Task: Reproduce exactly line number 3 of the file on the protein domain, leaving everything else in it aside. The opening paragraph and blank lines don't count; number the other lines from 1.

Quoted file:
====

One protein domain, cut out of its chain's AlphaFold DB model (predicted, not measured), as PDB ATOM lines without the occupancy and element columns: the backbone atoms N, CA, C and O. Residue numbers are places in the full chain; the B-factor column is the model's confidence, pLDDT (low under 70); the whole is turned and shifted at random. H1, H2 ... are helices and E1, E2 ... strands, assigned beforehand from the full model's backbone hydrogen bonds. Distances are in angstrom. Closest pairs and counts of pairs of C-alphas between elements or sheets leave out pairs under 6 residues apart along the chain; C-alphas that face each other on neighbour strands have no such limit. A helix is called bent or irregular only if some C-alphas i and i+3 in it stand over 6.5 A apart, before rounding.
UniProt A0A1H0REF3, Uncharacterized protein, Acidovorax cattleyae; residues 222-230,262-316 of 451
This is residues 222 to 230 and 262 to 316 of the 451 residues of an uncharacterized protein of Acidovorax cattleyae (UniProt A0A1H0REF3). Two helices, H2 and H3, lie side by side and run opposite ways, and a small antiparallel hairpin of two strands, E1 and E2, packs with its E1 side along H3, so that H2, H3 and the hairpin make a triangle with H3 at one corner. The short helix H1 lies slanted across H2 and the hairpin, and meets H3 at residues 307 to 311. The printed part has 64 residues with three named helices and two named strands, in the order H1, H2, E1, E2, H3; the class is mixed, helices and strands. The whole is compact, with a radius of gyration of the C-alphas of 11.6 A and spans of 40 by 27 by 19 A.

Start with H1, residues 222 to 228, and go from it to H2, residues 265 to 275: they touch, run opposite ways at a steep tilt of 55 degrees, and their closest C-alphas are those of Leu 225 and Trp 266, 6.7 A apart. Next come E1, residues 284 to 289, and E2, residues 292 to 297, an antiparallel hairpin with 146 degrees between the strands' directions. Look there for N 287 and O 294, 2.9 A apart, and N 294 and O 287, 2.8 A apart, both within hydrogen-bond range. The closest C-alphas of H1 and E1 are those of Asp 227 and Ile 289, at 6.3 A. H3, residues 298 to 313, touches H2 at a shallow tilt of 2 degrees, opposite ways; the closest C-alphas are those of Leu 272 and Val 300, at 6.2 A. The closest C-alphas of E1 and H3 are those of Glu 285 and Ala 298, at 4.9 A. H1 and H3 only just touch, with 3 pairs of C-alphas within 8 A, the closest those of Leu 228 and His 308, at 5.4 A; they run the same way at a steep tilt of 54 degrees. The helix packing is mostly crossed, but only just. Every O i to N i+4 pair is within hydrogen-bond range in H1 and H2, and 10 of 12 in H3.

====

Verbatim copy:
Start with H1, residues 222 to 228, and go from it to H2, residues 265 to 275: they touch, run opposite ways at a steep tilt of 55 degrees, and their closest C-alphas are those of Leu 225 and Trp 266, 6.7 A apart. Next come E1, residues 284 to 289, and E2, residues 292 to 297, an antiparallel hairpin with 146 degrees between the strands' directions. Look there for N 287 and O 294, 2.9 A apart, and N 294 and O 287, 2.8 A apart, both within hydrogen-bond range. The closest C-alphas of H1 and E1 are those of Asp 227 and Ile 289, at 6.3 A. H3, residues 298 to 313, touches H2 at a shallow tilt of 2 degrees, opposite ways; the closest C-alphas are those of Leu 272 and Val 300, at 6.2 A. The closest C-alphas of E1 and H3 are those of Glu 285 and Ala 298, at 4.9 A. H1 and H3 only just touch, with 3 pairs of C-alphas within 8 A, the closest those of Leu 228 and His 308, at 5.4 A; they run the same way at a steep tilt of 54 degrees. The helix packing is mostly crossed, but only just. Every O i to N i+4 pair is within hydrogen-bond range in H1 and H2, and 10 of 12 in H3.